It's a culture clash that looks at the world of the rich with a very jaded eye. "Somebody Else's Daughter" deals with many difficult subjects like AIDS, prostitution, and pornography, and challenges the listener to hang on to the end.
Set in the years just before the Civil War, "Song Yet Sung" tells the story of Liz Spocott, a young runaway slave in Maryland who dreams of a future where slavery is a thing of the past, but where African Americans still face a world of woe. She is captured by a criminal gang led by a brutal woman named Patty Cannon. Liz helps her fellow captives escape, but in addition to Patty Cannon's gang, her "owner" is also after her. As Liz meets other runaways, she shares her troubled visions with them. It all creates a tapestry of hope and fear as the modern world is reflected in the sins of the past.
Read by the talented Leslie Uggams, "Song Yet Sung" takes us on a journey through American history that we'd rather not face. But there is hope in understanding, and author James McBride excels at basing his stories on historical figures in a way that accentuates the issues he presents. It's a mix of tragedy and triumph that shows the best in us as well as the worst.
This sequel to Alex Berenson's 2006 novel "The Faithful Spy" brings back CIA agent John Wells. Back in Washington and fully recovered, Wells follows a trail of evidence that takes him to Afghanistan where the Taliban are increasing their attacks and are apparently being financed by a foreign power. He discovers a complex web of intrigue that involves a mole in the CIA has been feeding information to the Chinese which led to the capture of a CIA team sent to extract an agent from North Korea. It's an interesting twist on the current international situation that keeps your heart pounding as the nuclear threat approaches a precipice.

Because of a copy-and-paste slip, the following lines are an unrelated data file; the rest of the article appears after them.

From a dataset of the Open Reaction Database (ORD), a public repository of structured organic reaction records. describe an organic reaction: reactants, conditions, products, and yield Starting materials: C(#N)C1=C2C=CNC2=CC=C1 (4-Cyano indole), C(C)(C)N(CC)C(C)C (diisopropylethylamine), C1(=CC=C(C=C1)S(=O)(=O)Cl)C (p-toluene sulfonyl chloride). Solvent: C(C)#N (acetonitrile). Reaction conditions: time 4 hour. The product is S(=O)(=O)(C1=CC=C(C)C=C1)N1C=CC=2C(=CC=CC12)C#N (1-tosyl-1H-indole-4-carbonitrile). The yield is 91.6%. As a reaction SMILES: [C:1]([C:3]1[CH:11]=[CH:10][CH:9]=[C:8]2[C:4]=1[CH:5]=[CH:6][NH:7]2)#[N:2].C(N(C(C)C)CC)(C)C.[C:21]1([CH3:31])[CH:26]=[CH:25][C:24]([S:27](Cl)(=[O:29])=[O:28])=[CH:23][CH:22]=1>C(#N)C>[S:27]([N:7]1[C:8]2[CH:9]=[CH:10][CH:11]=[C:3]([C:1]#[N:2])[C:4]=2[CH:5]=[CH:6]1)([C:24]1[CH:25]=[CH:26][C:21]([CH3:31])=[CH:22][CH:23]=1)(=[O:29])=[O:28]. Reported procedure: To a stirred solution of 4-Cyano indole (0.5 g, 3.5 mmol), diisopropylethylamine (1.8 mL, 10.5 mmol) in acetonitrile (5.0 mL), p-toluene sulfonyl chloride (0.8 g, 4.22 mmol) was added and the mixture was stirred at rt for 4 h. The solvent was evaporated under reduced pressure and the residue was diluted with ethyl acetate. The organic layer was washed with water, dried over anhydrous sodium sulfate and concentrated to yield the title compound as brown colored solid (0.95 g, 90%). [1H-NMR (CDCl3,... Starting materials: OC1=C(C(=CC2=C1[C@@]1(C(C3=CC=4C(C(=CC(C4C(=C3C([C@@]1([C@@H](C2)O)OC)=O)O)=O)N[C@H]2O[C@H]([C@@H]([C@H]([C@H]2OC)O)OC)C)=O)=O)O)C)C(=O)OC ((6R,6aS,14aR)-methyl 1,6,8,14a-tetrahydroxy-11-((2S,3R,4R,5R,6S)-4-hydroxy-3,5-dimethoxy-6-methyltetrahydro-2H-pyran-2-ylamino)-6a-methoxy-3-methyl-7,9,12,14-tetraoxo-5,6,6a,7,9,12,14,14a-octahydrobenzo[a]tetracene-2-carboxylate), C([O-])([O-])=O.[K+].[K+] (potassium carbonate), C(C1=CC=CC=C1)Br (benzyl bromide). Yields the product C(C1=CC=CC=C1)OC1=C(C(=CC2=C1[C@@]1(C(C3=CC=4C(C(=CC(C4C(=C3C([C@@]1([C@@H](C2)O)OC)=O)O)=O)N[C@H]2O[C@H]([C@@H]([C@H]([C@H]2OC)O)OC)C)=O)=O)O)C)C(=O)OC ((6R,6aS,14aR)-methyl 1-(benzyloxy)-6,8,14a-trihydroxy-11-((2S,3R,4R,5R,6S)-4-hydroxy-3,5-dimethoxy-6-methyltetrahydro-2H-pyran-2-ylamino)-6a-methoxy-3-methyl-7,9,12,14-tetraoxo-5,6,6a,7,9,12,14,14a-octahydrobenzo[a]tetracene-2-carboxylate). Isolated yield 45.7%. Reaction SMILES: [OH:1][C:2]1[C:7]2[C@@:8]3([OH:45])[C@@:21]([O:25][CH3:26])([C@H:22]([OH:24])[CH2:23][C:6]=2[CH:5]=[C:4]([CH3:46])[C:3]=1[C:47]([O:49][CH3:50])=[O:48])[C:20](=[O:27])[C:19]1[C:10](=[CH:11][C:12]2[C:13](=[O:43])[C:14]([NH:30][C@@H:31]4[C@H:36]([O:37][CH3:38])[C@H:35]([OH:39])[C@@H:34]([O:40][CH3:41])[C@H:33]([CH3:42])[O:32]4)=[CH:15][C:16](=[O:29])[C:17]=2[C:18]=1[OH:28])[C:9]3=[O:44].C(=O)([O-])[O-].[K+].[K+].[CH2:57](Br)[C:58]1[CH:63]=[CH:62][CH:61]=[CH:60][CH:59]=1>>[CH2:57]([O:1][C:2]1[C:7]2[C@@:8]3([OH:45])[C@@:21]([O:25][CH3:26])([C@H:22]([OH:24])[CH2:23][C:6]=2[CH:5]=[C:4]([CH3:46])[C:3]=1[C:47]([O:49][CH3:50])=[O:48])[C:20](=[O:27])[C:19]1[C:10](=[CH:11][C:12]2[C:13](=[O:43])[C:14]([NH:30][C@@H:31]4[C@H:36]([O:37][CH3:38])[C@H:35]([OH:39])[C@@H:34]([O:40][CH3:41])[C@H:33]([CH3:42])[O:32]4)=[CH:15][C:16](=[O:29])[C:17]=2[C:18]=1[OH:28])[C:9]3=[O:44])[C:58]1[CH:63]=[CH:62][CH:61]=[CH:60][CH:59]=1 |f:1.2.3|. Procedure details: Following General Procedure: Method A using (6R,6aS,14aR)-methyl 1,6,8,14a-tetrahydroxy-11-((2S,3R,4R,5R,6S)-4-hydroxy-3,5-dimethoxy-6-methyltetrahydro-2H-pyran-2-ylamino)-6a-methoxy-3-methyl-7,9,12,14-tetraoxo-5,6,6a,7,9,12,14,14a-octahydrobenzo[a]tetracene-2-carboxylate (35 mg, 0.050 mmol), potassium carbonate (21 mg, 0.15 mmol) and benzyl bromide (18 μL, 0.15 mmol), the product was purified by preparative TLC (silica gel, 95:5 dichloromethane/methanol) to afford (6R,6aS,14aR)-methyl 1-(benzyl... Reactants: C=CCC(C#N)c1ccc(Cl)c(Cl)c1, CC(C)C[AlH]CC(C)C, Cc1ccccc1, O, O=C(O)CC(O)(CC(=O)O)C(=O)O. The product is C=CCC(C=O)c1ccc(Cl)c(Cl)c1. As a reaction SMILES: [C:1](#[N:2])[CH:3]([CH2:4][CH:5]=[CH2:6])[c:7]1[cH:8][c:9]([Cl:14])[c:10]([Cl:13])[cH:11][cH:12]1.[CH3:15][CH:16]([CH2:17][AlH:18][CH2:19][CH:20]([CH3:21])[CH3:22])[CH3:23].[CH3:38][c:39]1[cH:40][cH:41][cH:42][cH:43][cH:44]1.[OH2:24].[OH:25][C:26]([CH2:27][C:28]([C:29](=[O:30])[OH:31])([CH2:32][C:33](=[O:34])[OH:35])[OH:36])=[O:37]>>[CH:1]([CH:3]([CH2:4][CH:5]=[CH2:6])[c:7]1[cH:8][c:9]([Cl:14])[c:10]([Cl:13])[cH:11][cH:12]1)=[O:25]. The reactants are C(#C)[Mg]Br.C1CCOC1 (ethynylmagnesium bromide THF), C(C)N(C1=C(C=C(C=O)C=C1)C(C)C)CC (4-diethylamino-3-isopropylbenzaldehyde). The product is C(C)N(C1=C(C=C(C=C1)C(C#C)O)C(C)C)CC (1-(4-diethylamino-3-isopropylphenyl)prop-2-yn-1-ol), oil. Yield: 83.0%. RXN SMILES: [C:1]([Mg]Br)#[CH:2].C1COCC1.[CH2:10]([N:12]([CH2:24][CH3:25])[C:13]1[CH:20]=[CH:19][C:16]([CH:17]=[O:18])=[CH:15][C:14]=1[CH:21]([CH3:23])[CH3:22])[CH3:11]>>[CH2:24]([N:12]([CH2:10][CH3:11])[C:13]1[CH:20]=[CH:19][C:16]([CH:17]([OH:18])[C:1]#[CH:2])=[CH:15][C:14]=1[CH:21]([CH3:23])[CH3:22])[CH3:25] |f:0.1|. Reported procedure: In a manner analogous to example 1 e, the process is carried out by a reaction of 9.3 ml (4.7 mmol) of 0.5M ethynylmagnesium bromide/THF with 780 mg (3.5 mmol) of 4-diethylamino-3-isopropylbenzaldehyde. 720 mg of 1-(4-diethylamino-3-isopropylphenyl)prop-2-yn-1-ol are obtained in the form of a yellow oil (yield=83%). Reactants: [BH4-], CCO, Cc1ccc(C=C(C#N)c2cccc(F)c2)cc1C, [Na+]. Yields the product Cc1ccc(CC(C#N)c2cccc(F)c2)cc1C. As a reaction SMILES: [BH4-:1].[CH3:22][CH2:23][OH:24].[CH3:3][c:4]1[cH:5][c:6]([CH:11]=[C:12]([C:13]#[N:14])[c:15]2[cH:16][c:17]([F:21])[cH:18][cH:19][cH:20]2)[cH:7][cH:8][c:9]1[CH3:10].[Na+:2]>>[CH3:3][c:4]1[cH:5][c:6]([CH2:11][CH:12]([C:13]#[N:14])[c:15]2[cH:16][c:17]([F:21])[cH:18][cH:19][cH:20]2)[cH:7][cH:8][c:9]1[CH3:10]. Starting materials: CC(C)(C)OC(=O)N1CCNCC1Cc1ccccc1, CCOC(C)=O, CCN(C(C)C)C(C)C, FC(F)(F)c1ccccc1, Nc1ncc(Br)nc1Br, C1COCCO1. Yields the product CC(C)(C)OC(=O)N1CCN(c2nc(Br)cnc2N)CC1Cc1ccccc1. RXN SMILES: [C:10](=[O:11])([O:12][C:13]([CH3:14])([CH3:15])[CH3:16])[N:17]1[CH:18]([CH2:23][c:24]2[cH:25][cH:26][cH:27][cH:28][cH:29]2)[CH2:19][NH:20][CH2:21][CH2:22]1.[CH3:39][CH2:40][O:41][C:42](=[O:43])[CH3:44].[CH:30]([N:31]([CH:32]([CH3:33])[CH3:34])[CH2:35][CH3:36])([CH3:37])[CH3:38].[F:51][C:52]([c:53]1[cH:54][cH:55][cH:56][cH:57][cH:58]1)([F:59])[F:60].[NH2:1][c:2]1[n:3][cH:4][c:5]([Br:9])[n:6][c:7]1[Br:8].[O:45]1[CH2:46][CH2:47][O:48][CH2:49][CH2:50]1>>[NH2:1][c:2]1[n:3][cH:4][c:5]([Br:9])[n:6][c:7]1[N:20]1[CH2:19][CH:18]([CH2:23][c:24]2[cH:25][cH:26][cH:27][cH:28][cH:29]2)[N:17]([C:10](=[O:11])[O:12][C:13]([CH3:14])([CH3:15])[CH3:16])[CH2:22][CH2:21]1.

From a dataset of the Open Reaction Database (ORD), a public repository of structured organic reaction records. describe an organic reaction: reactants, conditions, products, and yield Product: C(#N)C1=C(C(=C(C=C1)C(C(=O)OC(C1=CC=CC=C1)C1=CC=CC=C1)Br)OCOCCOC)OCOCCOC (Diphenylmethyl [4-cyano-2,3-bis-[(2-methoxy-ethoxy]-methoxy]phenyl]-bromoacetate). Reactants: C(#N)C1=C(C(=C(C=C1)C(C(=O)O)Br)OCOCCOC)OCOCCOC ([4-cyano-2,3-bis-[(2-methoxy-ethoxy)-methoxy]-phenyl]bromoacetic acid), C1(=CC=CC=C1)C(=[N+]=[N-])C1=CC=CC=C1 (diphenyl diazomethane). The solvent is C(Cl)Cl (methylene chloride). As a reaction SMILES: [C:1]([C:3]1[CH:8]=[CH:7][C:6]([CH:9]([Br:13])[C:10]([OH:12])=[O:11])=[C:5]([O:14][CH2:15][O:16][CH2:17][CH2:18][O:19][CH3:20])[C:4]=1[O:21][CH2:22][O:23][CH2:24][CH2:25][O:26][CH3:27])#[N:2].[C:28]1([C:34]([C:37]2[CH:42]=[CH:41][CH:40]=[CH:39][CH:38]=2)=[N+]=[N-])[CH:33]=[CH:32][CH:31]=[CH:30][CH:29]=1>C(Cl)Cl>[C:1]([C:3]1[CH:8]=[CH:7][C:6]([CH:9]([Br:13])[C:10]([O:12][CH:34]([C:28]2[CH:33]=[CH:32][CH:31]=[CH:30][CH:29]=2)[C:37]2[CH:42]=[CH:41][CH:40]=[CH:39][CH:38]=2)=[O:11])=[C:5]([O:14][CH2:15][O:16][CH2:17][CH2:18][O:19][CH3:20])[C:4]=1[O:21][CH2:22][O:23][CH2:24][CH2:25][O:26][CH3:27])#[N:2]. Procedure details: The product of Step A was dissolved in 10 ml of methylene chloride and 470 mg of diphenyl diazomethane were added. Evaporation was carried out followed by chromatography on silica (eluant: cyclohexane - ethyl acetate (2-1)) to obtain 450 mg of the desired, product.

This third audiobook from Stuart Woods' thrillers featuring Ed Eagle, the attorney in New Mexico, begins with Ed and his girlfriend Susannah Wilde watching a trial on TV in San Diego in which Ed's ex-wife Barbara is charged with the murder of two people she mistook for Ed and Susannah. Just before the jury returns a Not Guilty verdict, Barabara escapes from custody. Barbara flees into the arms of a newly wealthy attorney whose only attraction for her is his bank account. He gets the escape charges dismissed and soon, incredibly soon, thereafter, they marry.
The hits just keep on coming when a movie producer hires Ed to find his wife and stepson who have been kidnapped. The two turn up murdered, but Ed is disturbed when the producer doesn't seem to feel the loss at all. All he cares about is the inheritance from his wife's estate. Hmm...
You can pick this book apart as much as you like. If you manage to truly suspend your disbelief, you'll enjoy listening to the story read by the talented Michael Kramer who gives life to these odd characters. This is not Stuart Woods' best effort by a long shot. But its just perfect for a summer car trip when you don't want to invest too much intellectual capital in anything more serious than your choice of sunblock.